The conception of Bitcoin Cash in August 2017, was a result of dissatisfaction with the Segregated Witness (SegWit) feature. Since then, Bitcoin Cash and its supporters have been striving to establish their reputation as the “true bitcoin”. On May 15, Bitcoin Cash underwent a long anticipated hard-fork successfully wherein its block size was upgraded to 32MB. Since most cryptoassets are built on ledger systems comprising of ‘blocks’, the term block-size simply denotes the amount of data that can be recorded in a block. Higher the block size, more number of transactions can be saved in the block.
About the base block size increase
The Bitcoin Cash Network has tripled its base block size from 8MB to 32MB. The increase in the default data-carrier-size to 220 bytes will help accommodate a higher transaction throughout for every block. People believe it was better that the upgrade occurred at a stage when there is scope for Bitcoin Cash to grow and not later when the growth might have slowed down.
The upgraded block size provides Bitcoin Cash an opportunity to scale. Some other blockchains have been trying to do this by adopting methods like Lightning Network and Proof of Stake (a system that requires the user to show ownership of a certain number of digital coins). However, Bitcoin Cash is unique because it attempts to scale up by solving issues at the consensus protocol layer. The solution mentioned here will maintain the Proof of Work model.
The block size limit increase gives Bitcoin Cash the largest block size limit among all the big coins. The recent hard-fork also saw the revival of a few previously disabled op-codes that permit colored tokens, second-layer automated processes, and smart-contract scripting. Op-codes are basically coded functions or commands that enable the existence and functioning of cryptoassets.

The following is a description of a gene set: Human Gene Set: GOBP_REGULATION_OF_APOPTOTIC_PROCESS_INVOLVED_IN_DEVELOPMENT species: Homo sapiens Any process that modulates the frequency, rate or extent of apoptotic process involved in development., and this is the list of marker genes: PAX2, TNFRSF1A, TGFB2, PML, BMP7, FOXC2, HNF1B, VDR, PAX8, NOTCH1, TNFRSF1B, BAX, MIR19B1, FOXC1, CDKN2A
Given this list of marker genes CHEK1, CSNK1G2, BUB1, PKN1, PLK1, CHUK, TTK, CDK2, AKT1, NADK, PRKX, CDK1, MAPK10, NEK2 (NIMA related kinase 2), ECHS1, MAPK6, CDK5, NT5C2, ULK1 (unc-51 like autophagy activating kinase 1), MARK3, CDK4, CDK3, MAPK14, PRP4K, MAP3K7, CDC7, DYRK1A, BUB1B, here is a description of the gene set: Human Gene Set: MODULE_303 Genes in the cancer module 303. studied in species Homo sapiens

Drawbacks of the block size increase
The upgrade of the base block size might bring along greater vulnerability to spamming attacks. Since the block size was previously restricted to prevent DDoS (Distributed Denial of Service) attacks from clogging the network due to overwhelming traffic, this upgrade might have to be closely monitored for probable cryptoasset attacks and security issues.
What else comes in the hard fork?
A few machine-scripting operation codes, called “Satoshi Op-codes” are being re-established by the Bitcoin Cash developer community. This would not only allow developers to create different types of metadata implementations but also create “colored coins” or representative tokens. These tokens can in turn be tagged in a specific way to correspond to physical and virtual entities like bonds, stocks, precious metals and commodities.
Currently the 4th largest token with a market cap of around $23.3 billion, Bitcoin Cash intends to grow its network. It aims to offer faster transaction speeds and lower costs to its users, as well as a smart contract feature. One can only wait to see if this move helps the cryptoasset’s network to earn a high level of usability among developers, miners, and users.